Are your tax affairs in order, as

DON’T MAKE JANUARY TOO TAXING

Most of us know that the Tax Return and tax payment deadline is 31 January 2016.

Failure to file your Tax Return is an automatic penalty of £100 – this is even if you do not have any tax to pay. That is not the end of it, however. Once you reach 1 May, you will be liable to daily penalties of £10, up to a total of £900, and there are additional penalties beyond that.

Interest is payable at 3% on any late payment of tax. Even more costly is a flat 5% surcharge on the balance not paid within 30 days, and there is a further 5% penalty on the balance outstanding at 31 July.

And, long before this point, you will have had some nasty letters and phone calls from the taxman, threatening all sorts of action against you.

The key is to take control of the situation long before it gets to this stage.

Filing the Tax Return is the first matter. You will need to file it online as the deadline to submit it by post has already passed. Whilst this is possible, you need to be registered with HMRC and have the necessary ID and passwords, and you will also need to have all of your information to hand. This all takes time.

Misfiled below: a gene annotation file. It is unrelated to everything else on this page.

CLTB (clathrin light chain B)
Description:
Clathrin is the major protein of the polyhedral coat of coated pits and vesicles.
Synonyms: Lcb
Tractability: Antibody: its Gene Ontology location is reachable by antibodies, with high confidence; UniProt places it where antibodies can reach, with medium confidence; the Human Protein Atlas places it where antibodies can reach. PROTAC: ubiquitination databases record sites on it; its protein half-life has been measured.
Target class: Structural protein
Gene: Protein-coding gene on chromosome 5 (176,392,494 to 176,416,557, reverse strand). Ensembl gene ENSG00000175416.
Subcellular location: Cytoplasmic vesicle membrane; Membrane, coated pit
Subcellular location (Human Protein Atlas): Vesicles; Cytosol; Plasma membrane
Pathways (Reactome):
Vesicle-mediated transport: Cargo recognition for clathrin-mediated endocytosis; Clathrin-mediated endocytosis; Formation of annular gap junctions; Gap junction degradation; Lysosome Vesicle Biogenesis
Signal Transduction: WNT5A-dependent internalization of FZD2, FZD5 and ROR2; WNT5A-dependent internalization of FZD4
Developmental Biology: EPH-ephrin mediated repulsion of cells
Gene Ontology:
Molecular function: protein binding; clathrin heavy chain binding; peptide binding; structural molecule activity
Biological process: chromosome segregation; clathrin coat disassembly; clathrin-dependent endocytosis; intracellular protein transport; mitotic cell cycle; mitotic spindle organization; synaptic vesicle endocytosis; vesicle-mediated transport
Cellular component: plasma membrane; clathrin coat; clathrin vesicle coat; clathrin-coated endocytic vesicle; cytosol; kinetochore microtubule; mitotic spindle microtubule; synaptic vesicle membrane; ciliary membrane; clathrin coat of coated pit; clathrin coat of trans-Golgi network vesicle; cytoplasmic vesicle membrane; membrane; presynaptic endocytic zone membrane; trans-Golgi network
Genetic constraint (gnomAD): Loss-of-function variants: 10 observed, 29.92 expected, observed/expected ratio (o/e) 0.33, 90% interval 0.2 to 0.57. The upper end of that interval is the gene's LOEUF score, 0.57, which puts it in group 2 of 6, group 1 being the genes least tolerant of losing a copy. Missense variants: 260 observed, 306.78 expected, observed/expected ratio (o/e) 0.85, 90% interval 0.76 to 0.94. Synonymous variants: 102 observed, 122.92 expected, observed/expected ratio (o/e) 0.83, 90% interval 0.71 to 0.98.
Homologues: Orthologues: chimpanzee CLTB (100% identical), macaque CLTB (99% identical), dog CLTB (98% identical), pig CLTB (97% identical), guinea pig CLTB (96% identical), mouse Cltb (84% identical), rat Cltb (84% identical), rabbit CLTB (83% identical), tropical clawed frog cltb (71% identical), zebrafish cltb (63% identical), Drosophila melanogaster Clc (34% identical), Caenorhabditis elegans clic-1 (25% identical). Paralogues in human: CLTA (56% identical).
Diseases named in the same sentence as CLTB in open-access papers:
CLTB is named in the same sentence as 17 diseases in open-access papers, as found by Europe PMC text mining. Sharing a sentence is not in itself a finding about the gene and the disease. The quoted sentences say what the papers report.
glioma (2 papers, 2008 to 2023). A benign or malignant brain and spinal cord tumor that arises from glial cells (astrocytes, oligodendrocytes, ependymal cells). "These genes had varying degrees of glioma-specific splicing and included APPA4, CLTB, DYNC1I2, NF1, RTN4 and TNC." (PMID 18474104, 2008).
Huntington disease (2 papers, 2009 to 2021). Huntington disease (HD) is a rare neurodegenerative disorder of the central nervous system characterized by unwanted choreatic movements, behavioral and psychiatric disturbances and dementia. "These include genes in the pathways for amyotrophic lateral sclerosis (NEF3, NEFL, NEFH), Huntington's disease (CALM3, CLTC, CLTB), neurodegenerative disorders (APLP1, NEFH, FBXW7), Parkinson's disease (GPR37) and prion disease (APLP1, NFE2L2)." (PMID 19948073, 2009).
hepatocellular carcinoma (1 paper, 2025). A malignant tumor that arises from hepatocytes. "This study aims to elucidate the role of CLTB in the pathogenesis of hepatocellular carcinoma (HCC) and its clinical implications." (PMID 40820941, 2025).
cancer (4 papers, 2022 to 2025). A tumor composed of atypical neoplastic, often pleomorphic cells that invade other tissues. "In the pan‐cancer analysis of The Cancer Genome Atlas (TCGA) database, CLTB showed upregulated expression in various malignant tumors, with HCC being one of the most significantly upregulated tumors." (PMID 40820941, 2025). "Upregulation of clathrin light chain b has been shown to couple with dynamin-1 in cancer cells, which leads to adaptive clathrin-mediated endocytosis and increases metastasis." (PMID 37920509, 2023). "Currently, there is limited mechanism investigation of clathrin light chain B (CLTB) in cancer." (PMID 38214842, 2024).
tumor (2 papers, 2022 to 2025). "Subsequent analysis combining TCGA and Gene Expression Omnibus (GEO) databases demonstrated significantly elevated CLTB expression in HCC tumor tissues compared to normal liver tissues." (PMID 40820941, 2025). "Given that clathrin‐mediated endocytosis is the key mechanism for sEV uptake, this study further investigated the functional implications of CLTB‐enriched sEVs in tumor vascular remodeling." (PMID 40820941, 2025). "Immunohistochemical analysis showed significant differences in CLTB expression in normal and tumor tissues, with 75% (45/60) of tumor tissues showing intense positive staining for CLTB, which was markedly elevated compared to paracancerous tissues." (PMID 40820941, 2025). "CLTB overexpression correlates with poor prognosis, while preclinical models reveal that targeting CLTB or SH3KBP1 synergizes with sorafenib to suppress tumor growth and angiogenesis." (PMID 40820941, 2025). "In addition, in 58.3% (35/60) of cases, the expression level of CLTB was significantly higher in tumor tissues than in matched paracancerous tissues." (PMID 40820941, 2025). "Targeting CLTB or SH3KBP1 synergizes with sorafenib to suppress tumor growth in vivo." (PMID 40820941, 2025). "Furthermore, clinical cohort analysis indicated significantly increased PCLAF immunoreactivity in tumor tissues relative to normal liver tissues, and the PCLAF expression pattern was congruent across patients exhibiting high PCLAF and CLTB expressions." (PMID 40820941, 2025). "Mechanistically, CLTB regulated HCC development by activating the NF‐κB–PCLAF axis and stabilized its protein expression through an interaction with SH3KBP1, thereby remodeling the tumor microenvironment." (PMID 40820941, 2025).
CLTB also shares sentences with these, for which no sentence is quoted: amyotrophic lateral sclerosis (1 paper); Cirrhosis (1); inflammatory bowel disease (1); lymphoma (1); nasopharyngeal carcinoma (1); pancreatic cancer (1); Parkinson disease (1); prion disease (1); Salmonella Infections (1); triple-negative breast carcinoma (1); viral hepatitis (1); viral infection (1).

Paying the tax is next, and not always easy to deal with. Money can be tight at that time of year. If this is the case, do not just ignore it.

Firstly, you can call the HMRC Business Payment Support helpline to discuss what you can currently pay. In the right circumstances they will allow a time to pay arrangement, and spread the tax bill over a few months. Not only will this stop the 5% surcharge that would normally apply, it will also stop any nasty demands.

Secondly, part of the tax payable on 31 January will be a payment on account of next year’s tax bill. Assuming that you have good grounds for saying that next year’s tax bill will be lower than this year, you can submit a claim to pay less on account.

Of course, a qualified accountant is the best way to ensure you are on the right side of all of these points. Please give me a call tel. 01952 811745 if you want to discuss your tax matters further.

This article first appeared in the January 2016 edition of the Nova Magazine in Newport (tel. 01952 810560)